Godalming area birds

Godalming area birds

Thursday, 14 April 2016

Thursday 14th - El Rocio and La Rocina (Doñana)

A pale-phase Booted Eagle of Madre de las Marismas
After the intense and non-stop birding of the day before, I decided on a later start on the Thursday. Given that I only had 2 targets (none of them major), and a thick fog obscured visibility for the first few hours of daylight, I began a relaxed scan of Madre de las Marismas around 09:30. The first bird of the day was a Sedge Warbler, singing from reeds next to the hotel, and hundreds of Hirundines were overhead. The usual fare was present in big numbers as I made my way down the west side, with Black-winged Stilts, Spoonbills, Greater Flamingos, Cattle Egrets and Glossy Ibis joined by a singular Common Sandpiper and Squacco Heron.


A showy Purple Heron at La Rocina
The destination was La Rocina reserve, less than a mile from El Rocio, and by the time I arrived the sun was burning off the fog, allowing me to take in the plentiful Azure-winged, Serins, Tree Sparrows and Short-toed Treecreepers near the visitor centre. The restricted visibility was not a problem here, though, as a wondrous cacophony of birds relented from seemingly every bush and tree in the reserve. At least 15 Nightingales and 20 Cetti’s Warblers belted out their songs, with smaller numbers of Reed, Great Reed and Sedge Warblers in the wetter areas. 

My best effort, out of about 200, of a Purple Swaphen
It was here I got my first lifer, a long overdue Savi’s Warbler one of 2 noted throughout the day. A similar sounding Grasshopper Warbler was nearby, and another lifer, an Iberian Chiffchaff, was picked up in the more lush vegetation, along with Melodious Warblers Willow Warblers, Blackcaps, Spotted Flycatchers and Garden Warblers. A calling Lesser Spotted Woodpecker came as a surprise.

Another showy bird, this time a Woodchat Shrike at La Rocina
The hides overlooked lagoons which held similar birds to Madre de las Marismas, bar a few more Purple Herons, Night Herons, Purple Swamphens and Red-crested Pochard, and Marsh Harriers and Booted Eagles joined the numerous Black Kites in the sky. The trail opened out into a heathy area akin to Thursley, and here at least 15 Woodchat Shrikes were going about their business, with Dartford and Sardinian Warblers, Bee-eaters, Hoopoes and an Iberian Grey Shrike also around. La Rocina was lovely, but I decided my best option for more interesting birds would be back to Madre de las Marismas, so I headed back.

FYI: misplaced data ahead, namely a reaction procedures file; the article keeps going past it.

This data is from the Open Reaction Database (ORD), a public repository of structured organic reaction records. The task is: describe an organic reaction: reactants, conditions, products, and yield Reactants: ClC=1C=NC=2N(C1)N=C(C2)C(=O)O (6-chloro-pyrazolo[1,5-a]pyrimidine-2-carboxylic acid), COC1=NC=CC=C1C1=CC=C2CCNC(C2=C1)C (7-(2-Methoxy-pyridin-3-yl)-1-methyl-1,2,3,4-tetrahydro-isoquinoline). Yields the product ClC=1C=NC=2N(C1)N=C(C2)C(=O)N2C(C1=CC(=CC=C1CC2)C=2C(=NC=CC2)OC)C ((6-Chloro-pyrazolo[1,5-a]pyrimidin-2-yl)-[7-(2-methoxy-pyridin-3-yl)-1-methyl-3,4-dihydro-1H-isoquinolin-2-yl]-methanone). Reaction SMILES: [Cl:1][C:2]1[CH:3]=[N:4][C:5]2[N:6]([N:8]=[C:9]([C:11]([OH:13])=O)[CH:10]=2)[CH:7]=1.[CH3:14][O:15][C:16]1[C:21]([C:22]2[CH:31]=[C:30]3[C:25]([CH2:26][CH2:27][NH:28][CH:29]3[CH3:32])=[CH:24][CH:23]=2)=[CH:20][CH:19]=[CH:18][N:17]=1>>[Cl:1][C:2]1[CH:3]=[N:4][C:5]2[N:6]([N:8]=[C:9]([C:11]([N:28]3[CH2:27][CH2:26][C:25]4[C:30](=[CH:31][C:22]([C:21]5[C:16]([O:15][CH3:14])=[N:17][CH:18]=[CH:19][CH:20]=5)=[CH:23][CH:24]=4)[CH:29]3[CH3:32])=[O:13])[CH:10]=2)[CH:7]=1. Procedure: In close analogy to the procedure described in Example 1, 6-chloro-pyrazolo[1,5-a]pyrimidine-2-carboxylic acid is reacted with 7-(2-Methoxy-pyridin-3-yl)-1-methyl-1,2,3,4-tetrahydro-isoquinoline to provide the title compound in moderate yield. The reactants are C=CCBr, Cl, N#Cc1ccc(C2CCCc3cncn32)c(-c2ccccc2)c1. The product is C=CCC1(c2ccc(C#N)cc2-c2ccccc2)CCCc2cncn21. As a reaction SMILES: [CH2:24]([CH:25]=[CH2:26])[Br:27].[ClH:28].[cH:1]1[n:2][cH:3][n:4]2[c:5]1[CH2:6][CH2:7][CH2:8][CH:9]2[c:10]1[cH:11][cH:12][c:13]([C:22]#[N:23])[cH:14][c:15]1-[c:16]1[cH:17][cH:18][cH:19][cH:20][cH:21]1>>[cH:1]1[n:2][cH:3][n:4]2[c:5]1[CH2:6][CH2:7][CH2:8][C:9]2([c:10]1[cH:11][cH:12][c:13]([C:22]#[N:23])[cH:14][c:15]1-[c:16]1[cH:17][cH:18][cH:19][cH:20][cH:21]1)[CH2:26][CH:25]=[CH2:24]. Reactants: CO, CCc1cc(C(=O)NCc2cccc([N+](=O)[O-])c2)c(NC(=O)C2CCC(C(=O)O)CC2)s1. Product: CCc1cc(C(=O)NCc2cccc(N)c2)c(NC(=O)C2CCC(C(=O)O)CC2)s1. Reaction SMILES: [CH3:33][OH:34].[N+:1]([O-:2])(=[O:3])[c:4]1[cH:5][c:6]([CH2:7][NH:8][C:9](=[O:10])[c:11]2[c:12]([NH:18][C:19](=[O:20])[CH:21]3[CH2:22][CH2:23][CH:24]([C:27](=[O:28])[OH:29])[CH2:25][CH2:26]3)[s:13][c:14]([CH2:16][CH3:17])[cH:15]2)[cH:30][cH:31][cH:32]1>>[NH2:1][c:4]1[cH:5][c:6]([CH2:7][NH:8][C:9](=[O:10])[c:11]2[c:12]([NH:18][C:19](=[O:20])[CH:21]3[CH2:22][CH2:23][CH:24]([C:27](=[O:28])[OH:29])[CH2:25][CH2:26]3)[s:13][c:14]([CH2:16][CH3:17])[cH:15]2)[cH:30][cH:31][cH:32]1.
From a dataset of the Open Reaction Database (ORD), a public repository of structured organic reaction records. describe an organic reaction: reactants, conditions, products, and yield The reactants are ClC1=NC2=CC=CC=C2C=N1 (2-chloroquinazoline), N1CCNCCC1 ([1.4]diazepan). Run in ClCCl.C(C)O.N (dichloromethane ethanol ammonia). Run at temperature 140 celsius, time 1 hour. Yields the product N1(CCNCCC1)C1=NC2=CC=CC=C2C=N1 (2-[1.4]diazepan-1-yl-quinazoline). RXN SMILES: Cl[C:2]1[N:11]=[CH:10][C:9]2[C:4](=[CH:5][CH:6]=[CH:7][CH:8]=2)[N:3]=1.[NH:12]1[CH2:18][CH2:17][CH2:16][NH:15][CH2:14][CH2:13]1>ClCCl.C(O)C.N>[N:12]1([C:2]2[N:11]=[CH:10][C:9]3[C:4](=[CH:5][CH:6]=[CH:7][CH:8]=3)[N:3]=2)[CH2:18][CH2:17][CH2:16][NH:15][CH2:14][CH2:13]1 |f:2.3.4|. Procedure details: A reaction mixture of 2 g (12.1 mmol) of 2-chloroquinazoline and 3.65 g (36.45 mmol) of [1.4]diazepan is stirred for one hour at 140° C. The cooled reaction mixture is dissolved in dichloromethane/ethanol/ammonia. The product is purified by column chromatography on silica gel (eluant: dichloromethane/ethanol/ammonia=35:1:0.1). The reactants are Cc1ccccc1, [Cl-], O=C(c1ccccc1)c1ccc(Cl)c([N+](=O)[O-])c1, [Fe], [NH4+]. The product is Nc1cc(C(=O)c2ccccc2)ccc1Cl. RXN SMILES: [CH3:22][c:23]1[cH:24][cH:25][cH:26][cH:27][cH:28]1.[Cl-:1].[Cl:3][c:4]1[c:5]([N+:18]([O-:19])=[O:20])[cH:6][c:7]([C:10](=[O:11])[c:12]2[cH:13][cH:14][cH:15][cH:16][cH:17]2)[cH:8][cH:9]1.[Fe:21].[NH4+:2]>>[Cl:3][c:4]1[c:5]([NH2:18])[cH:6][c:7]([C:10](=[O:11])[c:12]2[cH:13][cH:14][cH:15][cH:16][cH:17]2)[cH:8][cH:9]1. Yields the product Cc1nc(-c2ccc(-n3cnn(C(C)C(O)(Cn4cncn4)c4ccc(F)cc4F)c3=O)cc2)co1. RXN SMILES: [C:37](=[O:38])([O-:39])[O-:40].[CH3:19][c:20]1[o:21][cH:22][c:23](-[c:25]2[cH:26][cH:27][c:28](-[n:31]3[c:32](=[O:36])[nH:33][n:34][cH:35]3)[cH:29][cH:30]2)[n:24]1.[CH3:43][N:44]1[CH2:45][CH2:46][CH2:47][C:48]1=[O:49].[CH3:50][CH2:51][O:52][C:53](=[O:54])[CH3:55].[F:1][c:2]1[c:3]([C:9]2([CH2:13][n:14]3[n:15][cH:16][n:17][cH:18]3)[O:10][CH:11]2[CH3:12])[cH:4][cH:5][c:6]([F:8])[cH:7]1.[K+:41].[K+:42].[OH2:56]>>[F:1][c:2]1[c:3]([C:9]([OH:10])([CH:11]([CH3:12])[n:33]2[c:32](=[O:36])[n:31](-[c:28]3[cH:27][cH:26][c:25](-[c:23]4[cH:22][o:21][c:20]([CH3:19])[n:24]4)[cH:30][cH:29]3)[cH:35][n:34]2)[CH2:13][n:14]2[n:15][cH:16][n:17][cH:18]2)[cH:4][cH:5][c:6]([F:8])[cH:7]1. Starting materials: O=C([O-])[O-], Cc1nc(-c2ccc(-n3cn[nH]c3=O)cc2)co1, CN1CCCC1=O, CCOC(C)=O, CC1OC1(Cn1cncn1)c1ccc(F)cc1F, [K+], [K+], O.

A Greater Flamingo on Madre de las Marismas
I chose to scan from the west side, and immediately found several Yellow Wagtails and a couple of Wood Sandpipers feeding among the regular assortment. A flock of about 60 Collared Pratincoles were also around, nosily making their presence known, some resting on the scrape. After a lunch in La Choza looking over the marshes I decided to check out the observatory in the north-east co
rner, where I got nice views of a pale-phase Booted Eagle.

I then decided to spend the last couple of hours in this magical place trying (unsuccessfully) to take some decent pictures of the Purple Swamphens that were seemingly resident in the reedbed right next to my hotel. Certainly not the rarest species I saw here, Purple Swamphens were quite possibly the most enigmatic.

I got pretty much all of my Donana targets in my time here, with only Marbled Duck and Pin-tailed Sandgrouse not seen. The tour was truly memorable, and the hours I spent at Madre de las Marismas equally fantastic. However, without doubt, I must come back to this birding heaven with a car one day, and explore further more.

The video shows Madre de las Marismas in a nutshell, as Flamingoes, Glossy Ibis, Collared Pratincoles and Wood Sandpipers share the same frame.